Digital disruption is a fairly well understood dynamic: New entrant uses technology in new ways to upend existing business models and disrupt markets. In other words, digital disruption is a distinct force with a distinct life span that is mostly external to traditional markets and businesses.
But what if it is more than that? What if it is the canary in the coal mine representing the first signals of a shift in our economy and society? Consider the following:
- 7 percent of jobs will exit the economy due to automation even if one considers the jobs created specifically by automation. Without the creation of different products or markets (think of the app economy), automation can cause a major shock to developed economies.
- We are already seeing early indications of how high-performing, highly liquid platforms (think Facebook) can extend services and experiences into different industries (e.g. banking and peer-to-peer lending) to blur or pummel traditional industry lines and norms.
- The next step in Uber is self-driving cars, which are moving from a cool idea to a reality and will cause duress or change in automotive, transportation, and insurance markets (let alone public safety norms).
- Artificial intelligence offers up the opportunity to change the health of populations, changing life expectancy, the very nature of diagnostic, surgical, and hospital care, and the economics of health insurance.
We have built a world in which technology advancement operates at lightning speeds -- but its impact is not just newer and newer generations of the same thing. Customers are willing to experiment, veering from a linear path to try new services and new ways of doing business. The combined dynamic of hyper-adoption and rapid technology advancement unleashes change that is both obvious and unintentional, but nonetheless, profound.
I'll stop there and make the other observation that these conversations can become full of hype: Most of what we talk about is on the fringes of everyday life, and most of what we deal with today in leading our respective businesses is shoveling the dirt of the day-to-day.
Unfortunately, the speed of technology outpaces the speed of organizations. Shifting companies to be digital predators (rather than becoming digital prey) takes a long time. As disruption becomes normal, companies don't have the luxury of time. Those waiting for the burning platform to take decided action will be too late; everyone's platform is "warm enough" now. And the reality of innovation cycles is that risk is not a one-time phenomenon addressed by a single digital transformation project. Companies need to see this in a more Darwinian sense: That you need to be in a state of hyper-evolution where you have the inherent capacity and competency to evolve quickly.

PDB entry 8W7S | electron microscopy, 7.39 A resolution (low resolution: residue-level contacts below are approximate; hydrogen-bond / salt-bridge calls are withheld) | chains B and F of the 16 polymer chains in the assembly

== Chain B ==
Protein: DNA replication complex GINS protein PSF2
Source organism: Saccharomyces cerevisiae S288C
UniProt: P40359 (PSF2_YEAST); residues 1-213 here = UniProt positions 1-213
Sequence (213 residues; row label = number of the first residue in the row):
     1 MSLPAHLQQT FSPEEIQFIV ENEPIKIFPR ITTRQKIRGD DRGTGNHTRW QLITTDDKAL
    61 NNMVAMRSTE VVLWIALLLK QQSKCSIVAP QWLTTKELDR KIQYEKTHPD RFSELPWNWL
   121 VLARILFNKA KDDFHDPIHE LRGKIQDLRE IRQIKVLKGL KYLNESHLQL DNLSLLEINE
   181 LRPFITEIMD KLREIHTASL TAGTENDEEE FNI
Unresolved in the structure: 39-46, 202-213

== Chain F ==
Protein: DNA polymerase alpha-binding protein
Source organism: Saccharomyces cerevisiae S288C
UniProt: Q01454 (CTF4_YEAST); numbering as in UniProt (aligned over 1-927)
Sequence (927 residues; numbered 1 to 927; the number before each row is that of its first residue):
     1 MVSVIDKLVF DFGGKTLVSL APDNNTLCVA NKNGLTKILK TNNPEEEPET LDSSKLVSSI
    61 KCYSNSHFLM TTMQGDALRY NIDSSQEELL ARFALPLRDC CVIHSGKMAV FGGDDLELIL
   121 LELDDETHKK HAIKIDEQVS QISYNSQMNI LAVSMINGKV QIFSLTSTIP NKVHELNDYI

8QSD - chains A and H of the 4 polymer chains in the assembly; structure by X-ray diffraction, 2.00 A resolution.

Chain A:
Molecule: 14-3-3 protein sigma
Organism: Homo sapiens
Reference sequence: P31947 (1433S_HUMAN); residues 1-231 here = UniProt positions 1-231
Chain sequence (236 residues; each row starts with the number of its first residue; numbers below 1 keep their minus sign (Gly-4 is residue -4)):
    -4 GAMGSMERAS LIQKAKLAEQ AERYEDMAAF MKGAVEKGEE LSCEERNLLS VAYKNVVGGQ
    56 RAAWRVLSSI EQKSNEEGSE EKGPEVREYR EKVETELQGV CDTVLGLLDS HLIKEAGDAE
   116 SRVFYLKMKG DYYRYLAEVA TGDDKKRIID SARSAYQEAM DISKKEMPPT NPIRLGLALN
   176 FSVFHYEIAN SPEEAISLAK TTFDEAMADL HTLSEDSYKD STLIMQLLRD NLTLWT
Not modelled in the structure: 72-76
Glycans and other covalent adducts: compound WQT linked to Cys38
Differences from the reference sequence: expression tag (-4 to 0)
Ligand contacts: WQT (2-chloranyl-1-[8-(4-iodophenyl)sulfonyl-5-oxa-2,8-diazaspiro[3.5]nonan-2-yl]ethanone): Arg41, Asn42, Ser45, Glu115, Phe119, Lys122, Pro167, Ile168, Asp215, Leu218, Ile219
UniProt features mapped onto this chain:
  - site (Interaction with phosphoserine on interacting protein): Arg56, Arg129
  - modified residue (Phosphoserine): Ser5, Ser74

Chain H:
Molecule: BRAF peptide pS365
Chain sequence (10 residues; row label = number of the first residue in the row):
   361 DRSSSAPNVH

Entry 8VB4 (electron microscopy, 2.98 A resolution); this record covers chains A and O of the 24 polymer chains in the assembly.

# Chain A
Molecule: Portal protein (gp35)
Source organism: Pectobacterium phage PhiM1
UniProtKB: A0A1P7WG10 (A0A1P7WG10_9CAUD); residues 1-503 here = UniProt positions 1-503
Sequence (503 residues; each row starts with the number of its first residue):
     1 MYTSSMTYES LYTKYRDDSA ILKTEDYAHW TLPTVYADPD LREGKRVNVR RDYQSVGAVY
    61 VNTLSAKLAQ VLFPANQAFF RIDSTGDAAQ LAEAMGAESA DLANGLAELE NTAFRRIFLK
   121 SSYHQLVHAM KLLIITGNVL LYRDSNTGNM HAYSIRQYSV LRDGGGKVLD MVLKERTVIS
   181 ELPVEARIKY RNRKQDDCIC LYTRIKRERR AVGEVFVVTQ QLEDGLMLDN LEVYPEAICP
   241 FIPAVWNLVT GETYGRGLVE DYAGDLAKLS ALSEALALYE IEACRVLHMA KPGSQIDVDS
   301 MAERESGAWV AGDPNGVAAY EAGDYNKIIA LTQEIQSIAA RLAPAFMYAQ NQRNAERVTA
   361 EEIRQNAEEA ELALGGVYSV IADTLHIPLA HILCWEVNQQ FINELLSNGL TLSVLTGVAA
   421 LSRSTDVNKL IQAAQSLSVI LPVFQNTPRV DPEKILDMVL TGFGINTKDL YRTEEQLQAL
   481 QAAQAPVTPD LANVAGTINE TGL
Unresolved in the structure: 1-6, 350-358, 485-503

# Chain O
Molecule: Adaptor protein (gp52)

The vast majority of companies will soon compete on the basis of how well they have mastered a digital platform. Attributes of that platform can include elements such as the abilities to:
- Enable the rapid generation of better and new experiences and products to be a first mover, when that makes sense, but a fast-follower all the time.
- Create experiences that are both delivered digitally and trigger an emotional connection.
- Create and participate in ecosystems that can easily adapt to rapidly changing customer demand and can capitalize on those disruptors that capture consumer imagination.
- Capitalize on Internet of Things in ways that creates continuous value and customer engagement.
The new technology revolution is interesting but a bit of a red herring (to mix my bird analogies). We are witnessing and participating in a business revolution sparked by technology; a strategy gut check to boards, CEOs, and leadership teams to move while the storm is pending rather than when the winds shake (and potentially dismantle) the very foundation of your business.
Victor Milligan is chief marketing officer at Forrester. Follow Victor on Twitter: @vtmilligan.